Element 68Element 45Element 44Element 63Element 64Element 43Element 41Element 46Element 47Element 69Element 76Element 62Element 61Element 81Element 82Element 50Element 52Element 79Element 79Element 7Element 8Element 73Element 74Element 17Element 16Element 75Element 13Element 12Element 14Element 15Element 31Element 32Element 59Element 58Element 71Element 70Element 88Element 88Element 56Element 57Element 54Element 55Element 18Element 20Element 23Element 65Element 21Element 22iconsiconsElement 83iconsiconsiconsiconsiconsiconsiconsiconsiconsiconsiconsiconsiconsiconsiconsiconsiconsiconsiconsiconsiconsiconsiconsiconsiconsElement 84iconsiconsElement 36Element 35Element 1Element 27Element 28Element 30Element 29Element 24Element 25Element 2Element 1Element 66
News Usage on Social Networking Platforms

News Usage on Social Networking Platforms

In a digital media landscape, an increasing amount of news distribution and selection takes place on social media platforms. The practices of news reception in the context of social media platforms were investigated in this dissertation in five studies based on three different data collections.

Drawing on the theoretical concepts of media repertoires and curated news flows, three research aims guided the work across the subprojects: These were to gauge a) the relevance of social media platforms in the overall news repertoire, b) the significance of personal curation practices, and c) the opportunities and challenges of capturing news reception across plat­forms.
show more

Project Description

Articles 1 and 2 are based on 18 qualitative interviews and six group discussions in Germany about the relevance of information intermediaries in everyday media use. The first article discusses contextualized repertoire maps as a qualitative approach to study news reper­toires and to capture social media news use across platforms. The second article addresses the relevance of social media platforms and other information intermediaries in routines of information-related media use. Articles 3 and 4 combined Dutch web tracking and survey data to measure news consumption and predictors of news consumption via social media and put these results in context with news consumption via websites and search engines. Article 4 also examined exposure data from users' personalized Facebook news feeds to analyze whether news exposure and reception on social media platforms reinforces or levels existing inequalities in news use. The fifth article addresses the prevalence and predictors of personal curation practices (such as subscribing to news providers or hiding news content on social media) using representative survey data from 36 countries.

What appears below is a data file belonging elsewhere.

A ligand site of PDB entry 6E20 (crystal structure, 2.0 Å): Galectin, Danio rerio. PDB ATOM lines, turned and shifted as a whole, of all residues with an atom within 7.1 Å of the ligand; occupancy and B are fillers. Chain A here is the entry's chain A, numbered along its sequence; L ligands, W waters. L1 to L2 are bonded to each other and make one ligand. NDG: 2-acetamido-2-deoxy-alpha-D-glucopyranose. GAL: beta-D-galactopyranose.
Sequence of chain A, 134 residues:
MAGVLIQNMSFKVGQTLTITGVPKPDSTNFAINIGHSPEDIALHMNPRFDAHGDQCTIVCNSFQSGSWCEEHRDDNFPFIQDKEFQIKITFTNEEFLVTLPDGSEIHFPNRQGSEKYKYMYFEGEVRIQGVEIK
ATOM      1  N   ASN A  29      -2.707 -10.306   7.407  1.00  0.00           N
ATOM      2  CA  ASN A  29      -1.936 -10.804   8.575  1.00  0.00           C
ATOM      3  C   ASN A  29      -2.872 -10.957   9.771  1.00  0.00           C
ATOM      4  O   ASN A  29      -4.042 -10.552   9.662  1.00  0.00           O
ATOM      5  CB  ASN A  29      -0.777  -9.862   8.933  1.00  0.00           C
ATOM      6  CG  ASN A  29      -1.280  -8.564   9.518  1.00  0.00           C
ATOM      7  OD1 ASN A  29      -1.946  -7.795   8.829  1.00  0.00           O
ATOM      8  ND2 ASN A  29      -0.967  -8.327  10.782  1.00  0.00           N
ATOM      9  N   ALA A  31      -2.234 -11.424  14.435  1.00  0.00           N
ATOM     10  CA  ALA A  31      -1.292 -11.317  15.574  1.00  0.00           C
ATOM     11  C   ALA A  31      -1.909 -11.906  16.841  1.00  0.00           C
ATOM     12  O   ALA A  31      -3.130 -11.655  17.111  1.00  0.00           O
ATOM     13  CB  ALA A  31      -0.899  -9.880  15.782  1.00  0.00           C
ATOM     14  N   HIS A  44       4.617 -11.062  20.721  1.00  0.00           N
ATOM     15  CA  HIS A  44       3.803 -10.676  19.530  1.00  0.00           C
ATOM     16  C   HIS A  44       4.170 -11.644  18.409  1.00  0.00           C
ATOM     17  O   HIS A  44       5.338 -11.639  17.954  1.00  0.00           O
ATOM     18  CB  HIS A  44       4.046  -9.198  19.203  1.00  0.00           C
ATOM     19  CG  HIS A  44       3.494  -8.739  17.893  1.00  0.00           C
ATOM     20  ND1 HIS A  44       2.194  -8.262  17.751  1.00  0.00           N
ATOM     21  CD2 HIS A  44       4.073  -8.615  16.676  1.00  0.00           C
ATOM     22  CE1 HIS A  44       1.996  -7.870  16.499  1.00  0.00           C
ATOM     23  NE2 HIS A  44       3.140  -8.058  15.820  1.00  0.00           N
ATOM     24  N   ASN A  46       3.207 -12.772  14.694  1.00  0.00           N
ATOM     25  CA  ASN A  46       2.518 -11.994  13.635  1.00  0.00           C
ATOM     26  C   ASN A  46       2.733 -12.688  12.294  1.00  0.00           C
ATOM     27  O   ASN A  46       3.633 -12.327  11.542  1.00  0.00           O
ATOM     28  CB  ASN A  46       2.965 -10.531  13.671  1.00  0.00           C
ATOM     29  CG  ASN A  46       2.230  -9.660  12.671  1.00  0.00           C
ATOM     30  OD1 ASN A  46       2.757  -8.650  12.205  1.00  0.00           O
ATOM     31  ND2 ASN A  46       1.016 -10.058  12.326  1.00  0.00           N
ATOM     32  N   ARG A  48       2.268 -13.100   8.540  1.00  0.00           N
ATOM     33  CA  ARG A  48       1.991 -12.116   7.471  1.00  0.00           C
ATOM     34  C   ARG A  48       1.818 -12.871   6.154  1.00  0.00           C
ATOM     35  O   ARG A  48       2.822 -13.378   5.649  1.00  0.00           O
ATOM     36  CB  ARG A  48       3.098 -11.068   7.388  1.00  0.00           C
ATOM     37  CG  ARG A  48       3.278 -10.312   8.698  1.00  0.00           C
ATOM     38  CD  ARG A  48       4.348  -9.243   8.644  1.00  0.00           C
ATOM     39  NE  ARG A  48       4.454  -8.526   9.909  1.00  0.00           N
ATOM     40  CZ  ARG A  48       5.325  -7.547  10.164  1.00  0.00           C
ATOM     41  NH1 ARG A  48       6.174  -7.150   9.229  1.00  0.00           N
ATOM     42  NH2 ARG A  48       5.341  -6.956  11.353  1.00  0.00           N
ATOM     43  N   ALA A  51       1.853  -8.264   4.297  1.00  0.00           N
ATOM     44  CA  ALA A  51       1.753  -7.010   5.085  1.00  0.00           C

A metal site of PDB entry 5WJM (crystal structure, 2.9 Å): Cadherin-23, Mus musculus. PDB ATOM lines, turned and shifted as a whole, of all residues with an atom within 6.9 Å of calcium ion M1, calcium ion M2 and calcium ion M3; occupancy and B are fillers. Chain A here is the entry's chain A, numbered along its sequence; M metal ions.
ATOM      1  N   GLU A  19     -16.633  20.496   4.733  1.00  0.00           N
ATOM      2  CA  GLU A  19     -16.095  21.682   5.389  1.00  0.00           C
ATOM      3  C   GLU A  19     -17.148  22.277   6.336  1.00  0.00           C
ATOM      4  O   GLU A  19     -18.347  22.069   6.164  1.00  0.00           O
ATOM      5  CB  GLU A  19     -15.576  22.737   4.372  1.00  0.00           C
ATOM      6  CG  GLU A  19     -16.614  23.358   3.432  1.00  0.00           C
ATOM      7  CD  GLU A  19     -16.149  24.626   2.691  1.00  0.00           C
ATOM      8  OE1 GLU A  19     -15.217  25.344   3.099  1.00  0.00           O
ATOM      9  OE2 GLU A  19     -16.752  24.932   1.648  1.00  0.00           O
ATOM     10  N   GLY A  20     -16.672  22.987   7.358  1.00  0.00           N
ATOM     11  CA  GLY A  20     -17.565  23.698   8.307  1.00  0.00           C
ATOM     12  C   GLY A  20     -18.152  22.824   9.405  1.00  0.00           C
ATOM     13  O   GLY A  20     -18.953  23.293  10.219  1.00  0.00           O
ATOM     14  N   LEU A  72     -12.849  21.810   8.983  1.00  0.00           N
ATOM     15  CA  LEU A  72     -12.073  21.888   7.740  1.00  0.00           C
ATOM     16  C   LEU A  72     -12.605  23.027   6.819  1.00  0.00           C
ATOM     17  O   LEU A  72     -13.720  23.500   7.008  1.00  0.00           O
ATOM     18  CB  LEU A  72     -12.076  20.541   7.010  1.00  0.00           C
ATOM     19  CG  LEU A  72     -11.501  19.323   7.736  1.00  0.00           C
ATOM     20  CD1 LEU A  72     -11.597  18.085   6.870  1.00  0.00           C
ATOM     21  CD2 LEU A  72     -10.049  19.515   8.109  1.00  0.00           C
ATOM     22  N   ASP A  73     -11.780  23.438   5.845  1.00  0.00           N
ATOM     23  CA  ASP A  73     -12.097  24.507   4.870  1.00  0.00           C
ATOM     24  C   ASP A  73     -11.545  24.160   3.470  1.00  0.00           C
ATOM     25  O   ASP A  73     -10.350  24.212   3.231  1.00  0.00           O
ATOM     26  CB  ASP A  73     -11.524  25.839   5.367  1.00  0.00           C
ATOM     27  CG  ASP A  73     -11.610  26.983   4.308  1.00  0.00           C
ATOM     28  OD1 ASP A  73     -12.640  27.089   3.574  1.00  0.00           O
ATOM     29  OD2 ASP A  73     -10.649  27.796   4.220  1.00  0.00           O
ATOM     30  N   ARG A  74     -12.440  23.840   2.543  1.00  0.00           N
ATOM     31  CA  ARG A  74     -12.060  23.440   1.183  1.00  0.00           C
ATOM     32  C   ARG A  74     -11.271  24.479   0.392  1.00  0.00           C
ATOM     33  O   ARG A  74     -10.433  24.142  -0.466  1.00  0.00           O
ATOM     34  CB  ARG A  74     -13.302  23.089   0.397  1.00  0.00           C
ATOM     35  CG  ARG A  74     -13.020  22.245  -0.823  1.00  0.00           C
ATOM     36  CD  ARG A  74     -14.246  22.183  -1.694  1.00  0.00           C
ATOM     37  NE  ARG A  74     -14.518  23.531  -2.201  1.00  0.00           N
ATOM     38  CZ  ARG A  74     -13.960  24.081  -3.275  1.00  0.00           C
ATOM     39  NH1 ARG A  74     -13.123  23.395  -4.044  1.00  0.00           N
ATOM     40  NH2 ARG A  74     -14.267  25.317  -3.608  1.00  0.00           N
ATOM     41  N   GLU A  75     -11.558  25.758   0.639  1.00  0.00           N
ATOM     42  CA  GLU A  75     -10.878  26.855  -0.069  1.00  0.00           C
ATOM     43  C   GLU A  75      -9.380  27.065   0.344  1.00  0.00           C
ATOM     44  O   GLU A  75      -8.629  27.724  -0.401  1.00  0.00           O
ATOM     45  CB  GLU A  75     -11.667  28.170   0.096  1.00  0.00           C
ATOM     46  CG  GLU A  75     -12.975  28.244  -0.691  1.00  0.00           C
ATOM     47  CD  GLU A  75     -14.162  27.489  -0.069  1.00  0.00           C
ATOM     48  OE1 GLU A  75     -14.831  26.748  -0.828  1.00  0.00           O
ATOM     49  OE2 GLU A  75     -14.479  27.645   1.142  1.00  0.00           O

Across the studies, results point to a relevant but not necessarily central position that social media platforms hold in the news repertoire of users. Social media platforms are only one element of diverse news-related media repertoires and use practices. Those users who already have high levels of political or news interest are exposed to news content via social media platforms or engage with such content. The potential for incidental news exposure on social media platforms seems to be lower for people with lower levels of interest in current affair, also because these users do not click on news-related hyperlinks and their personalized already contains less news content.